There are very great resemblances between the secular amulets of Spain and of Italy, even more, perhaps, than might be expected to have resulted from the Rorhan colonisation of the country, and its subsequent close relations with Italy. From these resemblances we may draw conclusions as to the purposes of certain objects identical with objects still, or until recently, used in Italy, but the manner of whose former employment in Spain was not readily ascertainable. It is unfortunate that the fragmentary nature of the material available has made a fuller comparison of the amulets of the two countries impracticable. Besides the amulets showing the results of Roman and Italian influences there are others wherein the effects of the Moorish occupation may be traced, others which may be assumed to be of prehistoric origin, if not of prehistoric introduction, and finally those which are at present in process of infiltration from other countries.
It would be easy to give European or Oriental parallels, and in some instances many of them, to almost every amulet referred to, for a number of the Spanish amulets are outcrops of very widespread superstitions, but I have limited my comparisons almost exclusively to some of the parallel amulets of Italy, a co-heir with Spain of the ancient Roman influences which so largely predominate in the beliefs of the Spanish people.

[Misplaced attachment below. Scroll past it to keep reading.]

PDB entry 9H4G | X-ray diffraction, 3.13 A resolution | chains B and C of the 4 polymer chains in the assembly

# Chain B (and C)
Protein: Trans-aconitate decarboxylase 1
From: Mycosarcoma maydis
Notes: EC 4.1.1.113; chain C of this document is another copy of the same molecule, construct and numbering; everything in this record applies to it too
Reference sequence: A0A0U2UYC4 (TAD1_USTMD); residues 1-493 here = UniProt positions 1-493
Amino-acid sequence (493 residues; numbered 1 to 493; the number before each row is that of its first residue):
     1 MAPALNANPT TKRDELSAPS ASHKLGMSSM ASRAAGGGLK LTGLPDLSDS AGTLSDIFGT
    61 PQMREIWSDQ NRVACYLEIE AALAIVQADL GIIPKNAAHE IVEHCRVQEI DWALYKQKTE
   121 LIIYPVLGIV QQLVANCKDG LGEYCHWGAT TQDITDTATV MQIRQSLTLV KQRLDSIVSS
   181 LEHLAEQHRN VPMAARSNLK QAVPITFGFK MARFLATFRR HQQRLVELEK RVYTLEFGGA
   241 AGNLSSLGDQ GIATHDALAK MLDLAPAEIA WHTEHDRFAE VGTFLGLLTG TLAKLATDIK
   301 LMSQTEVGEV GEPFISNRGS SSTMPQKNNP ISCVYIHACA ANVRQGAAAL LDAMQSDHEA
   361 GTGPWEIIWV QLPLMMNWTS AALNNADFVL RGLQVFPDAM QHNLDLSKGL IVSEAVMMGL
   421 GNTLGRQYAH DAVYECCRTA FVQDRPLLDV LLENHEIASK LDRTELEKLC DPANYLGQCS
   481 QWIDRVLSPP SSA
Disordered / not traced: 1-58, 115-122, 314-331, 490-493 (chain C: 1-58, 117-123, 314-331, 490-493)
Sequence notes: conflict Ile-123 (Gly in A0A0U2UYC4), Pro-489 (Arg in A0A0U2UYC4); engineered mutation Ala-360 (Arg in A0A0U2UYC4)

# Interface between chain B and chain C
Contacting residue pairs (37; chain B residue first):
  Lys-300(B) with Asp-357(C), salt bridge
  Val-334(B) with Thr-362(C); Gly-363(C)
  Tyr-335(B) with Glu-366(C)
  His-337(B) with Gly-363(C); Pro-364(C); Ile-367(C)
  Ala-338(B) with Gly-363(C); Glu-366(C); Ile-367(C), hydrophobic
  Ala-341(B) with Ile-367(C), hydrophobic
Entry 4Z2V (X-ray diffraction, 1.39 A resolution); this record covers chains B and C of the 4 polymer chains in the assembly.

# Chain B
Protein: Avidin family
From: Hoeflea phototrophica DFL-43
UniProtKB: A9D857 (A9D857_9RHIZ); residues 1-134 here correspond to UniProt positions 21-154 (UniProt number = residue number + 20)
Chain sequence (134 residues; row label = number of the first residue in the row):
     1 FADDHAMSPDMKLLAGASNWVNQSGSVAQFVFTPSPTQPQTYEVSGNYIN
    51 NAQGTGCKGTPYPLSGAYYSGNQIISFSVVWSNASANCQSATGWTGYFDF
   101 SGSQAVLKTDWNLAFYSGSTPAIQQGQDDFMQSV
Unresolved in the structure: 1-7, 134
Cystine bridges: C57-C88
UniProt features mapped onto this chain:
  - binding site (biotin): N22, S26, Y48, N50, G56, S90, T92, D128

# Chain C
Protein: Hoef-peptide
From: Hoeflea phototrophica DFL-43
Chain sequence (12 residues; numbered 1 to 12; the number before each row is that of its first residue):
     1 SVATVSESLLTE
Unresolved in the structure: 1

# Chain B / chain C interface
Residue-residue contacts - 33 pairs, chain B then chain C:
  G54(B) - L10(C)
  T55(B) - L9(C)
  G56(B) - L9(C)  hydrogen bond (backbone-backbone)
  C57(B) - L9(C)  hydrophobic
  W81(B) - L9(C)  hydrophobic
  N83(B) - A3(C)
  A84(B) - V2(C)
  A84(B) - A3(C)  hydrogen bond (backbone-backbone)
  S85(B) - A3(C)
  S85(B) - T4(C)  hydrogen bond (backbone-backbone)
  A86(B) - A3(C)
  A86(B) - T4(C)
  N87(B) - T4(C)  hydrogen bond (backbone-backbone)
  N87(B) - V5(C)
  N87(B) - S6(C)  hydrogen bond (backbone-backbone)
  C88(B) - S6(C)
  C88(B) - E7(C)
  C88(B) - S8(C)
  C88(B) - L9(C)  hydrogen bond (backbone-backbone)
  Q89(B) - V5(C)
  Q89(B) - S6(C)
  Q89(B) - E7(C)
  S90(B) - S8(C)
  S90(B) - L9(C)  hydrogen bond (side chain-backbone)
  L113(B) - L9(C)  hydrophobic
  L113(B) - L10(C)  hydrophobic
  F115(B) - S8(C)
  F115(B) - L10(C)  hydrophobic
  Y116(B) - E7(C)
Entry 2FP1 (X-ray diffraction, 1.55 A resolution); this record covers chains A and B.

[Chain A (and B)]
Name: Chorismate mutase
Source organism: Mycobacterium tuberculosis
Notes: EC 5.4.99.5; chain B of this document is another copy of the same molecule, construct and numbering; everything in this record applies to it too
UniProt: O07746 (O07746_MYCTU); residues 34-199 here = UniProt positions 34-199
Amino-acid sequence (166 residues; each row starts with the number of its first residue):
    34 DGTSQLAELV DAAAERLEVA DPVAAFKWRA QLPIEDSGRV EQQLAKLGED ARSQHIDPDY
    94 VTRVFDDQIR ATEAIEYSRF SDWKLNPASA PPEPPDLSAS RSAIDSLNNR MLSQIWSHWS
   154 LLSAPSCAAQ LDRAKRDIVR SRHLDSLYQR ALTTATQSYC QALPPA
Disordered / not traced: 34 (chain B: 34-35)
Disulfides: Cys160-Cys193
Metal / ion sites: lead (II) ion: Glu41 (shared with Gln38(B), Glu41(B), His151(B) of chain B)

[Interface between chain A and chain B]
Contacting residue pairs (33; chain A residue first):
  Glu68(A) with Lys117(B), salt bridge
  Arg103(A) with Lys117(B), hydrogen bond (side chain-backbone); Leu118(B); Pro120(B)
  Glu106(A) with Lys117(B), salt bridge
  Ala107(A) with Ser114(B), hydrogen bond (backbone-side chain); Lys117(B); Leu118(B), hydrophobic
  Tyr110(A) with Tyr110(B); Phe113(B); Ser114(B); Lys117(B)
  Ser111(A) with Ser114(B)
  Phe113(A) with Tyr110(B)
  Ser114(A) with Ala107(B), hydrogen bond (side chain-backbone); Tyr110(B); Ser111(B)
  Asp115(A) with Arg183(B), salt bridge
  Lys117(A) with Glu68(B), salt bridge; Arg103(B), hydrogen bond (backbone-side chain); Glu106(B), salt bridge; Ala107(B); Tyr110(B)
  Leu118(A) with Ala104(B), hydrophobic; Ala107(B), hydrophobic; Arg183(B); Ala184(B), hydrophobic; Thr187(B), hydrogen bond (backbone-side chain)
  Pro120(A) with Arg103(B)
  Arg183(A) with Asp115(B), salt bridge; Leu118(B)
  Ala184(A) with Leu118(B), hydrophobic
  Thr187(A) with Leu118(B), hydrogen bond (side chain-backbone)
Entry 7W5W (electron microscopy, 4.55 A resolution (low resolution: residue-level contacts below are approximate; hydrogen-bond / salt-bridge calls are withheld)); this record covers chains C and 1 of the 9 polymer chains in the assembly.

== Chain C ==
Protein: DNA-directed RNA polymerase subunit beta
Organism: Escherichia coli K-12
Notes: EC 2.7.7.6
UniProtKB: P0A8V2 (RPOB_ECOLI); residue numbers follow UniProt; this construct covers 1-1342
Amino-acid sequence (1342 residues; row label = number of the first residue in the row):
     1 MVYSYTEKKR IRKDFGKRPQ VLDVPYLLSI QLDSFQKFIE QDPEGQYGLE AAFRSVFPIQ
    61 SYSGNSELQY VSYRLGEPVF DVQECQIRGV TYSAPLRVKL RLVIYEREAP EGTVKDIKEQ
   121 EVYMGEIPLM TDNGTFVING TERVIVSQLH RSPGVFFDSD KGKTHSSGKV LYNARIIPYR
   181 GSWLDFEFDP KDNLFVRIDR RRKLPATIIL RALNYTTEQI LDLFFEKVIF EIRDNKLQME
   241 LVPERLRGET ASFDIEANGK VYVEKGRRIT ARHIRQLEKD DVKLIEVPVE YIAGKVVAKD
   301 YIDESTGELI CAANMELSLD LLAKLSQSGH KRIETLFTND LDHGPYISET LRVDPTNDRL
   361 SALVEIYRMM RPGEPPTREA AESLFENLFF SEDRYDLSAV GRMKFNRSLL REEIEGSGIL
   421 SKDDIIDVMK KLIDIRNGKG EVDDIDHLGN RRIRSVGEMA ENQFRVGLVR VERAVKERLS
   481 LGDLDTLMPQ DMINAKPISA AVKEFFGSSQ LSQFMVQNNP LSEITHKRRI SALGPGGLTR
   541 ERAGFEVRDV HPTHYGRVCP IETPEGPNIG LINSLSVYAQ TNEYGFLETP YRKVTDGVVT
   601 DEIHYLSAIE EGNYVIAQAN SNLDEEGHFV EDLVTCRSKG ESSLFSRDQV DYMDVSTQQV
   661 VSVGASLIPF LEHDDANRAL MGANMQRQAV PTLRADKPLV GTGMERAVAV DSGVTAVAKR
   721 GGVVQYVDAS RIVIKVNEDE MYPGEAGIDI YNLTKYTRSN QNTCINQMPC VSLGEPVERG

A belief in the evil, envious, or jealous eye and its effects is still prevalent in Spain, but to a stranger the Spaniards will generally say very little regarding it or an amulet against it, unless some knowledge of the subject is shown by their questioner. Amongst people of the middle classes there appears to be some shame in acknowledging the belief to a stranger, and there seems to be a common opinion that it is unknown to, or not shared by, the residents of more northerly lands.
Horns. But few of the ancient amulets against the evil eye are still in use, at least openly, in the cities ; of those that remain the most noticeable are in the form, or of the nature of horns.
(Fig. 1, PI. IV.) 1 A piece of deer's horn, with an iron loop for
1 Throughout the descriptions the Arabic numerals are used to denote the figures of the objects, and the Roman numerals the plates on which they are shown.